Thus the curve begins at the lower left with human power of 0.3 kilowatts and under a hundred thousand population, curves up through steam engines with one megawatt of power and a billion population, up further to present plants generating 13 gigawatts.
His first scenario was a bleak one called “A Return to MADness.”
Driven by increasing environmental stress (that a Singularity might have cured), nations return to nuclear confrontation and policies of “Mutually Assured Destruction.”
One “bad afternoon,” it all plays out, humanity blasts itself back to the Stone Age and then gradually dwindles to extinction.
His next scenario was a best-case alternative named “The Golden Age,” where population stabilizes around 3 billion, and there is a peaceful ascent into “the long, good time.”
Humanity catches on that the magic ingredient is education, and engages the full plasticity of the human psyche, empowered by hope, information, and communication.
A widespread enlightened populism predominates, with the kind of tolerance and wise self-interest we see embodied already in Wikipedia.
One policy imperative of this scenario would be a demand for research on “prolongevity”— “Young old people are good for the future of humanity.”
Far from deadening progress, long-lived youthful old people would have a personal stake in the future reaching out for centuries, and would have personal perspective reaching back for centuries.
The final scenario, which Vinge thought the most probable, he called “The Wheel of Time.”
Catastrophes and recoveries of various amplitudes follow one another.
Enduring heroes would be archaeologists and “software dumpster divers” who could recover lost tools and techniques.
What should we do about the vulnerabilities in these non-Singularity scenarios?
Vinge ’s main concern is that we are running only one, perilously narrow experiment on Earth.
“The best hope for long-term survival is self-sufficient off-Earth settlements.”
We need a real space program focussed on bringing down the cost of getting mass into space, instead of “the gold-plated sham” of present-day NASA.
There is a common critique that there is no suitable place for humans elsewhere in the Solar System, and the stars are too far.
“In the long now,” Vinge observed, “the stars are not too far.”
(Note: Vinge’s detailed notes for this talk, and the graphs, may be found online at: http://rohan.sdsu.edu/faculty/vinge /longnow/index.htm ) —Stewart Brand
American science fiction writer, Kim Stanley Robinson, best known for his award winning "Mars" trilogy, joins Lucy Sussex at the Melbourne Writers Festival to discuss the inspiration for his work and the problems facing planet Earth.
Robinson explains to his audience why it is important for everyone to know about science, especially in the face of the climate change crisis.
It’s a subject very close to the author’s heart: virtually all of Robinson’s novels have an ecological component with sustainability being one of his major themes.
Robinson also defends science fiction, believing it deserves more attention by literary awards such as the Booker Prize.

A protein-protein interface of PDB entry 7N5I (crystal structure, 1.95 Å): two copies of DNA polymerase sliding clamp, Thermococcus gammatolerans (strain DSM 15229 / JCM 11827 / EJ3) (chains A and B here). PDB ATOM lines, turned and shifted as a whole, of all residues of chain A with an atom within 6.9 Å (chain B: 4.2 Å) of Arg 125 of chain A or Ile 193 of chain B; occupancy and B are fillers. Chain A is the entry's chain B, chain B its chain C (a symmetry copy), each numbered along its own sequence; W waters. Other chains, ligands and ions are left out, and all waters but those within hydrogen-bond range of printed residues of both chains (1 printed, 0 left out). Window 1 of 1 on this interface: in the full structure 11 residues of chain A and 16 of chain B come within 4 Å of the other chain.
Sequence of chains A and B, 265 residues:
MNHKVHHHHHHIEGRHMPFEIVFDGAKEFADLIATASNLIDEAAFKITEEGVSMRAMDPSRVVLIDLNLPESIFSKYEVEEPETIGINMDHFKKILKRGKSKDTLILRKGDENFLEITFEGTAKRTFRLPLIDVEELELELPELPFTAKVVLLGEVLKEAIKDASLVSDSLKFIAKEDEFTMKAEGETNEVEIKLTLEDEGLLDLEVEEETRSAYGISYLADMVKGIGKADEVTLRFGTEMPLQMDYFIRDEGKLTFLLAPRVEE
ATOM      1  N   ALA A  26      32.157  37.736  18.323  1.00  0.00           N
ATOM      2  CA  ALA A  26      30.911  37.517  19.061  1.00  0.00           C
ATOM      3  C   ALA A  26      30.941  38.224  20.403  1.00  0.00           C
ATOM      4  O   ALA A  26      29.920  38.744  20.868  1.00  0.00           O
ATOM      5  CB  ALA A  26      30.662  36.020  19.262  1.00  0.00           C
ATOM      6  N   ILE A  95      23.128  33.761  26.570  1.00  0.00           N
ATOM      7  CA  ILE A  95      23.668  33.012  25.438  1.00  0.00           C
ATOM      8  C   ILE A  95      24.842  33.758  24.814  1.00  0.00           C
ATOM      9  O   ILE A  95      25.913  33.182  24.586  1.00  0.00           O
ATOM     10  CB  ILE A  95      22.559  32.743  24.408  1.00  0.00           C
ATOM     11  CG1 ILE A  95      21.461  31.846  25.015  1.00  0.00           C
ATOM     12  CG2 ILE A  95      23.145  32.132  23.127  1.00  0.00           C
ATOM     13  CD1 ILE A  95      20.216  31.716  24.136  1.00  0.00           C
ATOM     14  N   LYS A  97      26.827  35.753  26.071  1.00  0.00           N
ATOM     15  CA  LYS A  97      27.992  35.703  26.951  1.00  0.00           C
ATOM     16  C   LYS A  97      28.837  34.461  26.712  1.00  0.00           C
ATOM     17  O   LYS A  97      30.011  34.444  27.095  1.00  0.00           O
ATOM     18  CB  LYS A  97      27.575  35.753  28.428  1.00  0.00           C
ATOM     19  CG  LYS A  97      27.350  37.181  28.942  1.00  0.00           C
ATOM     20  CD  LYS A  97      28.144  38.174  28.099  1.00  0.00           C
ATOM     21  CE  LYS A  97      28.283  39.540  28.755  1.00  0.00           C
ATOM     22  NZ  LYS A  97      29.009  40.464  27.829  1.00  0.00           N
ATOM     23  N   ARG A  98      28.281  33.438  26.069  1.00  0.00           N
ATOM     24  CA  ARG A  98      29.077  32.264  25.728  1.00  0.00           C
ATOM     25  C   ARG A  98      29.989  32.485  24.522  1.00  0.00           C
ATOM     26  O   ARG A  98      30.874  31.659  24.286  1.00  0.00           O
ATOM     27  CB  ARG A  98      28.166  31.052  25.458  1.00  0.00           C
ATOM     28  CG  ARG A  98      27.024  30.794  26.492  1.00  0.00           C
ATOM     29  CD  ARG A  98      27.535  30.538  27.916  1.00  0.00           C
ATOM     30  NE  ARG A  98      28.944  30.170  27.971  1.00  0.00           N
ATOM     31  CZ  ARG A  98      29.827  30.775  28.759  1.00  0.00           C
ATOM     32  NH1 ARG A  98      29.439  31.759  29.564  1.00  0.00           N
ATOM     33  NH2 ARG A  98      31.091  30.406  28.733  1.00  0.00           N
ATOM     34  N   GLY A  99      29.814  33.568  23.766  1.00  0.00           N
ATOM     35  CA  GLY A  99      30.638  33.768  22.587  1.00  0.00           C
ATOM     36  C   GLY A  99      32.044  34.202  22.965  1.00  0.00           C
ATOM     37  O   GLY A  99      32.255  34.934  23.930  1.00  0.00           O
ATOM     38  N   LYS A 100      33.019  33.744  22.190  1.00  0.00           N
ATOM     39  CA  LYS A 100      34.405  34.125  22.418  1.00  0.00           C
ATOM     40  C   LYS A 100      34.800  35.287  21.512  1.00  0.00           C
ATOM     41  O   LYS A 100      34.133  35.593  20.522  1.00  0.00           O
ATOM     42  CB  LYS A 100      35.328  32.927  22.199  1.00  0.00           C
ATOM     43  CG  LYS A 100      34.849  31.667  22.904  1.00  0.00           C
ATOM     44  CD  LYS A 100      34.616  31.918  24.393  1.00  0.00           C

After all, if one of his favourite authors Virginia Woolf was a science fiction fan, why can’t contemporary literary audiences appreciate the genre more?
Kim Stanley Robinson is an American Science Fiction writer best known for the multi-award winning "Mars" trilogy.
Other books include "The Years of Rice and Salt" and his latest book "Galileo’s Dream".
In 2008 Kim Stanley Robinson was listed as the TIME "Hero of the Environment".
Lucy Sussex is a New Zealand born writer, researcher and editor. Sussex has published many short stories and a few novels, including "The Scarlet Rider" which won the Ditmar, Best Novel in 1997. She currently writes a review column for "The West Australian" and "The Sunday Age".
China Miéville is probably the best new writer in the ‘new weird’ genre. Hes got a seriously prolific output and he manages to push the limits of fantasy, science fiction and horror to a very appreciative younger audience.
Hes pulled together a whole bunch of skills: fantasy/science fiction writer; would be politician - he ran on the Socialist Alliance ticket for the UK general election in 2001 - and he did his Phd on Marxism and International Law at the London School of Economics. He also draws and writes comics.
He could only be British.
This conversation covers high surrealism, pulp modernism, H.P. Lovecraft, the Call of Cthulhu and a love of garbage, octopuses and trains.
If you dont read his books, your teenage children probably do…and love him.
China is generous with questions from the audience as he should be, they buy his books, but not every writer is; and he seriously addresses the basic structuring of his books in answer to a keen young fan. If you follow him on various blogs, youll notice that he seems very connected to his audience.
Writer James Bradley is in conversation with him at the Perth Writers Festival, and they begin talking about his latest book, Railsea.
Here’s part one of my 2003 short story “Flowers From Al,” written with Charlie Stross for New Voices in Science Fiction, a Mike Resnick anthology. It’s a pervy, weird story of transhuman romance.
It’s episode 6! We’re officially into the high single digits. In this episode, I speak to writer, publisher, producer, maker and all round difficult-to-pigeonhole person, Leila Johnston. We talk about play, and making for the sake of it; that bit in the venn diagram where geeks and sci-fi cross over; the future, and what it means without the past; grassroots movements and the consumer experience; coding because you have to, and experts vs ignorance.
Plus – in what is becoming a regular feature – more holiday tips.
Sandy Noble’s Linear Clock
Leila at TEDx Brighton
Warhammer and Warhammer 40K
Sarah Angliss in Wired
Alex May on the ZX Spectrum
Holiday tips! Acoustic Mirrors at Dungeoness, and Goonhilly Satellite Earth Station, Lizard Peninsula
Leila’s website, Finalbullet.com
Page 1 of 16Older